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|Motto||Cities Strong Together|
|Clarence E. Anthony|
The National League of Cities (NLC) is an advocacy organization in the United States that represents the country's 19,000 cities, towns, and villages along with 49 state municipal leagues. Created in 1924, it has evolved into a leading membership organization providing education, research, support, and advocacy to city leaders across America. Based in Washington, DC, it is considered part of the 'Big Seven', a group of organizations that represent local and state government in the United States. The NLC provides training to municipal officials, holds conferences, lobbies and provides assistance to cities in educational issues.
NLC was first founded as the American Municipal Association in Lawrence, Kansas by a group of 10 state municipal leagues seeking greater coordination and representation in national affairs. In 1947, the organization opened its membership to individual cities with populations of 100,000 or more. That membership threshold was gradually moved downward, and in 1964, to signal the organization’s growing emphasis on cities as members, the American Municipal Association changed its name to the current. By 1977, the population requirement was eliminated.
Today, NLC represents over 1,900 member cities as a convening organization, support network, and representative in federal affairs. Leading priorities for the group include the economy, infrastructure, public safety, technology, education, and families.
The National League of Cities was founded in 1924 when 10 state municipal leagues banded together as the American Municipal Association. Over time, the organization's membership expanded to include individual cities of all sizes.
Over its decades-long history, NLC has played a prominent role in shaping federal urban policy and defining city issues in America. It was at a 1970 convention that William Ruckelshaus, Administrator of the newly created Environmental Protection Agency, announced an order against Cleveland, Detroit, and Atlanta to clean up their inadequately treated sewage discharges into rivers, thereby helping send a message that the young agency meant business.
NLC lobbies Congress on multiple issues, including city infrastructure, particularly transportation; supporting local energy efficiency and conservation efforts; strengthening and stabilizing the housing market; helping build stable families; supporting community safety; and reforming the country’s immigration system. NLC’s core lobbying principles include avoiding unfunded mandates, preserving local authority and protecting the intergovernmental partnership.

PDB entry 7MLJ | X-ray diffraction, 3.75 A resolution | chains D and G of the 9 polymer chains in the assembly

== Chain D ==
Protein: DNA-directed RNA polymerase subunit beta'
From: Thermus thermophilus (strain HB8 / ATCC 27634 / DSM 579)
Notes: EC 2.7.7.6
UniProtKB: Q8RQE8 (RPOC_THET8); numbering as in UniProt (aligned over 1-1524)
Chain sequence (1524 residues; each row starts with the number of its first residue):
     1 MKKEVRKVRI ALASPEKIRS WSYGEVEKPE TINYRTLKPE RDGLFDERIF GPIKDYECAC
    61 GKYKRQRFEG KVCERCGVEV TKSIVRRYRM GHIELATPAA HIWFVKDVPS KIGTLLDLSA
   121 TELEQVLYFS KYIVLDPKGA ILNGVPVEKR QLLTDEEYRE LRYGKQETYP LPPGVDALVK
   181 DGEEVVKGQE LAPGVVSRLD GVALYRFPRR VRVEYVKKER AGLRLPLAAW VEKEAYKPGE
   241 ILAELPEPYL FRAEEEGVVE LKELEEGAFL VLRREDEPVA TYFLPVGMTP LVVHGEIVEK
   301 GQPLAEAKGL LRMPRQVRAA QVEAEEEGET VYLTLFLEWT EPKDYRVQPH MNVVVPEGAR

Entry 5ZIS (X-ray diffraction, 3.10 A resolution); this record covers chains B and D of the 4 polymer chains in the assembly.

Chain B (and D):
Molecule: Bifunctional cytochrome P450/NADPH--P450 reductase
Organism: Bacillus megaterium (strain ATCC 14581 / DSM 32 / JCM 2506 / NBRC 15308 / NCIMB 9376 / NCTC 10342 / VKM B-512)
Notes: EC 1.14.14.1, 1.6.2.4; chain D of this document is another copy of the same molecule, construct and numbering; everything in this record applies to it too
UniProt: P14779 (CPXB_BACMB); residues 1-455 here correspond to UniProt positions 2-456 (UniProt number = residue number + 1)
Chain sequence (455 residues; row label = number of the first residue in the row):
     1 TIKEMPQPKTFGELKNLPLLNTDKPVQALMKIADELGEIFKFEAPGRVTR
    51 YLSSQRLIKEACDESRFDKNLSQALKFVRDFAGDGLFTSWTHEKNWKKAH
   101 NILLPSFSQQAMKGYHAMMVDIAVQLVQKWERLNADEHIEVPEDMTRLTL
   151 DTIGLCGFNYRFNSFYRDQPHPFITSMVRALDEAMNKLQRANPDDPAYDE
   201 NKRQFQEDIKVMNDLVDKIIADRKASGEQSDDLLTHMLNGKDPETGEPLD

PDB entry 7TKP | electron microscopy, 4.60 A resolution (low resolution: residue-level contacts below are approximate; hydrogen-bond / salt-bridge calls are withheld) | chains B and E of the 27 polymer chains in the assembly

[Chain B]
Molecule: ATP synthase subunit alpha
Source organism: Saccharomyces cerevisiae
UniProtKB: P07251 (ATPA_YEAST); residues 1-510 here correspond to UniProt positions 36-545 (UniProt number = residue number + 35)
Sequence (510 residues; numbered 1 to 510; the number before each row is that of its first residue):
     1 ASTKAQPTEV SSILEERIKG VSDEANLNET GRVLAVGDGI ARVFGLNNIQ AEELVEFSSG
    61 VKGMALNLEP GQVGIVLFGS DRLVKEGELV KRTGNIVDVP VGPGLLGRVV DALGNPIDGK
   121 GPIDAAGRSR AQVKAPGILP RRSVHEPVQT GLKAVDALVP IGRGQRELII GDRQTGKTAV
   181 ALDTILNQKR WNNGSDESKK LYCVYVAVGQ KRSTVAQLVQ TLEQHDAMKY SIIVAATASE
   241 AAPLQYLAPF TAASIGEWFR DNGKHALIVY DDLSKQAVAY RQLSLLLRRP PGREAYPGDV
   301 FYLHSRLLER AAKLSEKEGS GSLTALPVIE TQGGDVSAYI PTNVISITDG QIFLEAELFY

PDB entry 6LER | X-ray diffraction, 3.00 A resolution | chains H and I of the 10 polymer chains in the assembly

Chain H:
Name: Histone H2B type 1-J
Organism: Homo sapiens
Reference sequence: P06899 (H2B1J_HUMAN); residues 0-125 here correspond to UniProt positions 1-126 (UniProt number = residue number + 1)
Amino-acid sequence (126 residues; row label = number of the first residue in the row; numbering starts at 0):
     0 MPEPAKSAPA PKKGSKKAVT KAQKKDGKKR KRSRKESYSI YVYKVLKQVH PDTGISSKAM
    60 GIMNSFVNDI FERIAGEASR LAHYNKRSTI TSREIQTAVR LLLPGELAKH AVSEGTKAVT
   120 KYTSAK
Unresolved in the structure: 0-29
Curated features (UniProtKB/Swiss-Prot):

The Institute for Youth, Education, and Families is an entity within NLC which assists municipal officials in providing services on behalf of the children, youth and families in their communities. The YEF Institute offers resources in five core program areas, including early childhood success, education and afterschool, benefits for working families, youth participation in local government and child and youth safety.
NLC hosts the annual Congress of Cities & Exposition, at which municipal officials participate in workshops, general sessions, networking opportunities and leadership training seminars. NLC's other yearly conference is the Congressional City Conference, held each March in Washington, D.C. Thousands of municipal officials discuss NLC legislative priorities with Members of Congress and the Administration, share promising practices, discuss policy and participate in leadership training opportunities.
NLC's Center for City Solutions offers information, research, training, and educational materials on issues cities face in the present and future. Its programs include an applied research group along with the Rose Center for Public Leadership, the Sustainable Cities Institute, the City Innovation Ecosystems initiative, and the NLC University divisions.
The National League of Cities oversees a range of publications including the blog 'CitiesSpeak', the newsletter 'The Weekly' (formerly Nation's Cities Weekly), and several social media channels. NLC also produces original research on topics such as technology, education, municipal finance, public safety, and mayors' priorities.
The National League of Cities is overseen by a board of directors, which elects a president, vice president, and second vice president in annual elections. Each president serves a one-year term, typically choosing to focus on a single program or advocacy priority such as economic mobility or public safety. The current president of the NLC is Mark Stodola, mayor of Little Rock, Arkansas, who leads an initiative on the future of work.
Past presidents of the NLC have included:
EPA Alumni Association, Protecting the Environment, A Half Century of Progress – an overview of EPA’s environmental protection efforts over 50 years